Penn’s student-run organization Penn Non-Cis will host its annual open mic night GenderTalk on Friday, Nov. 15 at the campus LGBT Center. This beloved open mic focuses on transgender and genderqueer voices, but cisgender people are welcome to perform provided their piece focuses on gender-related subject matter.
Similar to many open mic nights, GenderTalk performances usually encompass spoken word poetry, stories and music, even featuring songs from local indie bands. However, some previous performances have deviated from the typical fare.
“We have had some more avant-garde acts before where one year someone came up on stage and read their Facebook feed for 10 minutes,” said Amber Auslander, Internal Chair of Penn Non-Cis. “It really is whatever people want to bring to the table.”
Additionally, participants who wish to have their pieces heard but do not want to perform them can have them read by a member of the Penn Non-Cis board who identifies similarly with the participant.
Penn Non-Cis serves Penn’s transgender and genderqueer students, staff and others who identify as non-cisgender in the wider community.
“Our goal is to make a tangible difference in the Penn community which is more conscious and inclusive of gender identity and expression,” according to the Penn Non-Cis website. The group accomplishes this in part by raising awareness, hosting events, educating their fellow Penn students and faculty, and creating a safe space.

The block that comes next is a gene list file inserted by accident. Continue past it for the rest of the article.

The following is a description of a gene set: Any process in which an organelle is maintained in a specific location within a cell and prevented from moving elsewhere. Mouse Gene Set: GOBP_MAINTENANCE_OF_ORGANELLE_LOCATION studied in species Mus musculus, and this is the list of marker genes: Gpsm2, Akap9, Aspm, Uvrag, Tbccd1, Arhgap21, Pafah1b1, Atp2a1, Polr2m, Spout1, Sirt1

Auslander, a senior at Penn studying psychology, has taken part in planning GenderTalk since their freshman year, when they first became involved in Penn Non-Cis. They currently host the event and have performed in the past.
Though most Penn Non-Cis events usually average about 10 people, GenderTalk tends to draw 50 or 60, Auslander mentioned. In addition to Penn students, people from the larger Philly community attend and participate. Since its inception roughly six years ago, GenderTalk has continued to foster a sense of community and evoke deeper ways of thinking and talking about transgender and genderqueer experiences.
“When we have cisgender people in the audience who are coming to support their friends, or maybe perform their own piece, listening to how we all have these experiences that in their own ways tend to align with each other, really brings forth a sense of community that feels much more tangible whenever we host GenderTalk,” Auslander said.
GenderTalk will take place at 6 p.m. in the Goodhand Room of the LGBT Center. Refreshments will be provided, and gender-neutral restrooms are on site. Those who wish to participate can sign up through the organization’s event page on Facebook.